Monday, March 12, 2012
I remember when I got my first pets and took them to the vet for their checkup. They handed me a questionnaire concerning how I wanted them to care for my pets. One of the questions was along the lines of “How much money was I willing to pay?” I thought that was a stupid question. The first choice was “Cost is not a consideration,” and I checked that box. They weren't asking if I could afford it, they were asking if I wanted my pets treated no matter what the cost might be. I accepted the responsibility of caring for my pets the day I took them into my home, and that included any and all medical care. Vet care is one way we protect our pets, but there are other situations when pets need our help. How far would you go to protect your pet?
The thing about accidents is that we can't anticipate when one will happen. No matter how hard we try to protect ourselves or our pets, sometimes the worst case happens and we find ourselves in a sticky situation. I read a story about a woman who pushed past firemen to try and get into her burning home to save her dogs. Thankfully, they had already been saved by the firemen, but she didn't know it and was willing to run into her burning home to save her pets.
We can't really know how we would react an emergency situation until it's staring us in the face. When forced to make a quick decision, some pet owners may not stop to think about the danger to themselves. I think most of us who love our pets would do what we needed to do to protect our pets, if at all possible. Sometimes there's danger involved, and sometimes it's giving up a home in order to keep a pet.
Last December, a 79 year old women living in Oklahoma was forced out of her home by a landlord who decided her mobile home was too old. It didn't matter that she had nowhere to go. She wasn't able to find a landlord who would rent to her because of her pets, so she chose to live in her car with them. For her, getting rid of her pets was not an option.
In Los Angeles, a disabled man confined to a wheelchair found a young pit bull that was close to death in an abandoned apartment building. He nursed her back to health, had her examined by a vet, had her spayed, de-wormed and fitted with a microchip. When he applied to his landlord to bring the dog to his apartment, his request was denied even though pets are allowed in the apartments. The dog had been abandoned once and he wasn't going to let that happen a second time to a dog no one else wanted. To take a stand, he moved out on the street. With help from a dog rescuer, he's working with his dog to have her eventually certified as a therapy dog and hopefully convince his landlord to allow him to bring his therapy dog home.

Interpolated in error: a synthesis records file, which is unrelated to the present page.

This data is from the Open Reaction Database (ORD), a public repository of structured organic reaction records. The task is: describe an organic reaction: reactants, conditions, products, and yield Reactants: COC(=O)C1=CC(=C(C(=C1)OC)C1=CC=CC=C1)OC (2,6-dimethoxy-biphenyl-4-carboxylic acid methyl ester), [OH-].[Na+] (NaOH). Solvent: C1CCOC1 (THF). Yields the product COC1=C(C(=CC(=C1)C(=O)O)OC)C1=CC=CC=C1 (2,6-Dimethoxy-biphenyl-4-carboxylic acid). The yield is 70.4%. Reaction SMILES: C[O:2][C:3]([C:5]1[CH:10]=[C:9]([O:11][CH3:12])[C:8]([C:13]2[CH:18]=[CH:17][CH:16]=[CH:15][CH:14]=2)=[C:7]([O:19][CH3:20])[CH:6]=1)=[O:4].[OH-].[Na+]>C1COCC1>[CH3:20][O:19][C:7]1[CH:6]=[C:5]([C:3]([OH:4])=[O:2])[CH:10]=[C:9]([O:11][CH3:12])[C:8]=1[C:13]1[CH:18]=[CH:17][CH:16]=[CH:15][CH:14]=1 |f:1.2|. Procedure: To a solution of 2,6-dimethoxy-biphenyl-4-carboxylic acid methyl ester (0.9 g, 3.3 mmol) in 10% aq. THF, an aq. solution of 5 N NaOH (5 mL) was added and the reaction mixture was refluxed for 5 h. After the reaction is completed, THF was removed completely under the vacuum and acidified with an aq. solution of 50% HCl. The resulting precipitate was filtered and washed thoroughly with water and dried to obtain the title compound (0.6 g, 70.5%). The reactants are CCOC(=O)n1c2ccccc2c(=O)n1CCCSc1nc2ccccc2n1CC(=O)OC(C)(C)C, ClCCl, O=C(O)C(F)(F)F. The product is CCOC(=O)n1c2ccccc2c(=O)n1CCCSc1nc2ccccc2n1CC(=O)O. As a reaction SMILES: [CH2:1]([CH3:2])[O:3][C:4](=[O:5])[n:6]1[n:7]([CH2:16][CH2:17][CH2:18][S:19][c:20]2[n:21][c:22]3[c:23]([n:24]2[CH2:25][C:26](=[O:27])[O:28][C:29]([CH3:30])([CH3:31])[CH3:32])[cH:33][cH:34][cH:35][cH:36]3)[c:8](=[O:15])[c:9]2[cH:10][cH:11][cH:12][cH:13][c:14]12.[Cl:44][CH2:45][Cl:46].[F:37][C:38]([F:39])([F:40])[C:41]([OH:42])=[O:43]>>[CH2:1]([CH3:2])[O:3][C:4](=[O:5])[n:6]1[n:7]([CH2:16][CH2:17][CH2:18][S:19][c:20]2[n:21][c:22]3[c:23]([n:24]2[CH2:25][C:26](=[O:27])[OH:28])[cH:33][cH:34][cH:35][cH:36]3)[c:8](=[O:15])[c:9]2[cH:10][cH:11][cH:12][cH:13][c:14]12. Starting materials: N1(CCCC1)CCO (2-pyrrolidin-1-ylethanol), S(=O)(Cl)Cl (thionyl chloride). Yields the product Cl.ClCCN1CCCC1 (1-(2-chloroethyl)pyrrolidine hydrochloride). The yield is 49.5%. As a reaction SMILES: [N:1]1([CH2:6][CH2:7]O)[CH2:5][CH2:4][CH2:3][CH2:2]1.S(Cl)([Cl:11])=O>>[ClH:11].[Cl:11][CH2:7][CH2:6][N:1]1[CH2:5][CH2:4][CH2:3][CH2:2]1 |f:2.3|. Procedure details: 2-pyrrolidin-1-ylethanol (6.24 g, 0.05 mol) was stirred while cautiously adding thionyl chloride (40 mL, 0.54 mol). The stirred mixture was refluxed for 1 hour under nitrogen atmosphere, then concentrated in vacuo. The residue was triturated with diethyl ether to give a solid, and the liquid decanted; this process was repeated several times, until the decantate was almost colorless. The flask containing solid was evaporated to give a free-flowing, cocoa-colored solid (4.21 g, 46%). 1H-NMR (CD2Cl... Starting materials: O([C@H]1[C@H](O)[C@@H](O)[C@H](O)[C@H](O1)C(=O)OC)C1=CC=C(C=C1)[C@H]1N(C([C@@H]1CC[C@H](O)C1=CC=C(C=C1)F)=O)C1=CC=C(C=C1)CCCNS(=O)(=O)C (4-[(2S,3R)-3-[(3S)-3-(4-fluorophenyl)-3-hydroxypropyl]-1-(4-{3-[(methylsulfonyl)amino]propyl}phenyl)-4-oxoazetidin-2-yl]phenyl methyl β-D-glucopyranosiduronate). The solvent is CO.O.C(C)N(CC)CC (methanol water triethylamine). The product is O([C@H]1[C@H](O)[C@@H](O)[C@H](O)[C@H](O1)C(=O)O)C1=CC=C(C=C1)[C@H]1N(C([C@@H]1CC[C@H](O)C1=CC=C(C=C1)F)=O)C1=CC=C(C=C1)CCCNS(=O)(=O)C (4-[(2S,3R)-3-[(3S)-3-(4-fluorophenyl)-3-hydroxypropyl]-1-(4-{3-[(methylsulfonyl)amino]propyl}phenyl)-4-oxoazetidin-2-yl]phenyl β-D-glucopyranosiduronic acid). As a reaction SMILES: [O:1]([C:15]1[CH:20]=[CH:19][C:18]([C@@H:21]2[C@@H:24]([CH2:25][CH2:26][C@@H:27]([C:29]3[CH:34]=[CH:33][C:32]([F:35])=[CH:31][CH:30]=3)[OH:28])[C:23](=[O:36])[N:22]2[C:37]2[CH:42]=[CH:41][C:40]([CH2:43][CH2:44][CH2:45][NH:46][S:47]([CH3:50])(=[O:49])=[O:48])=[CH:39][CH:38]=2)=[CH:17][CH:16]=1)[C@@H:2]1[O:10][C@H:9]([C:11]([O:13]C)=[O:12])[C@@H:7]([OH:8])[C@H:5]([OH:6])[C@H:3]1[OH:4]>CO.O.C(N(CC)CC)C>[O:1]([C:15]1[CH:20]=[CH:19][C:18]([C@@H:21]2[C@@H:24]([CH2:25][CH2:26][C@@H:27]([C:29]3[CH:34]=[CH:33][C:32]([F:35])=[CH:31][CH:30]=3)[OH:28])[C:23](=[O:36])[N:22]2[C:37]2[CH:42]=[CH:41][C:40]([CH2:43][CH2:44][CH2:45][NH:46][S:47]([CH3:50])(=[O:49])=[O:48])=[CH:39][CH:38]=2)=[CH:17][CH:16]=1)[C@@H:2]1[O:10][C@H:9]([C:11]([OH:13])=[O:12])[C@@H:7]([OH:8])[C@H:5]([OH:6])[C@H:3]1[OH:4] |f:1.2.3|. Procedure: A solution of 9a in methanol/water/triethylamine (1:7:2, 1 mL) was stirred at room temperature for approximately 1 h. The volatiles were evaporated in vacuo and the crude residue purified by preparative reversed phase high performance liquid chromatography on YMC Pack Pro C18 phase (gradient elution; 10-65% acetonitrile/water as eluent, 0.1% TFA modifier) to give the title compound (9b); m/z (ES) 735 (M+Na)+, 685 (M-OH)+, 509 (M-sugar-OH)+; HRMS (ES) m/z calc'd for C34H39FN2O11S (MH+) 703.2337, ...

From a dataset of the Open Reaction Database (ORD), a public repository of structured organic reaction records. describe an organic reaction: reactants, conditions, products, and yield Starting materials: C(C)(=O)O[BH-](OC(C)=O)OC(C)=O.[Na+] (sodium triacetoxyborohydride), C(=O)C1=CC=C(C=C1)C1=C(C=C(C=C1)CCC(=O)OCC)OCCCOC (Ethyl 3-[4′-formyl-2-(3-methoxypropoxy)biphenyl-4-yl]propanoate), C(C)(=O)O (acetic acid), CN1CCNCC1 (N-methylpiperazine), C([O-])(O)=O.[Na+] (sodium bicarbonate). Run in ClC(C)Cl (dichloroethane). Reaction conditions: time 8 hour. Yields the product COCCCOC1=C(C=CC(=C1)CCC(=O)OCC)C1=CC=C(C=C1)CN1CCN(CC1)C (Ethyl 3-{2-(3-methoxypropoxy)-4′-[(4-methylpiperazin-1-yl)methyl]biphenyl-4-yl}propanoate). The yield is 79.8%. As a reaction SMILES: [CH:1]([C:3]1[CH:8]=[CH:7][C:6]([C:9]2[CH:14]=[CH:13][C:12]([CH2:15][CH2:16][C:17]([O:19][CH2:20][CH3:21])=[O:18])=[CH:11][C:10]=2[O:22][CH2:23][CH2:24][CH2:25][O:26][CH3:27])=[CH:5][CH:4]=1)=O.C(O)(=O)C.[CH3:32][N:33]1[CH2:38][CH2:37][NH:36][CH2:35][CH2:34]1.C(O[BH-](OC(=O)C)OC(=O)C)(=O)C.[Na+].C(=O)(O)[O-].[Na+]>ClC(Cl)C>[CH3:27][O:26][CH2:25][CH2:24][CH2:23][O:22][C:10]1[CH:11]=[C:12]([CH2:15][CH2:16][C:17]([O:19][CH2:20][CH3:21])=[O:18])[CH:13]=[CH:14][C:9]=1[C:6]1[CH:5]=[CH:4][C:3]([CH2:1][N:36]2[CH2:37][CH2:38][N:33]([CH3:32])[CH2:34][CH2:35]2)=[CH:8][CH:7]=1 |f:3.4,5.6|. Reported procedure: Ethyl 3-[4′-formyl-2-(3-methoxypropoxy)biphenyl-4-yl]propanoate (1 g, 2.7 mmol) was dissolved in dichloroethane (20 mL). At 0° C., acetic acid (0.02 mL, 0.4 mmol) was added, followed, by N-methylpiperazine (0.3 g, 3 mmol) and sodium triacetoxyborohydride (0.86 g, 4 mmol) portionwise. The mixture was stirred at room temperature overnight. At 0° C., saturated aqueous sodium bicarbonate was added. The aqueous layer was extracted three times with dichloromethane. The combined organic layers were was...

A nineteen year old was enjoying an afternoon hiking with his family and their dogs when one of the dogs fell over a cliff and slid down a steep embankment. The young man didn't think twice and slid down the cliff to his dog. They were stuck 300 feet up on the side of the hill. He told a reporter after being rescued, “I don't know what I was thinking when I went down. It's not just a dog, it's family and my best friend at the same time, so I had to do it.”
Pet owners have attacked wild animals to protect their pet. There's something that snaps when a pet is in trouble and we don't think about the consequences of our actions. We don't always have the luxury of time to make an informed or reasonable decision. Sometimes we just have to do what our gut feeling tells us to do. It may not always be a wise choice, but it's one many pet owners are willing to make.
I've had two times where my pets were threatened: a house fire and a visit from a coyote. I was able to save my pets from the fire. The coyote was on the other side of the pen, but I was ready for him if he decided to jump the fence, and would not have hesitated to do what was needed to protect my dogs. I have no doubt in my mind they would do the same for me.
Photo by Michelle Maria
Read more articles by Linda Cole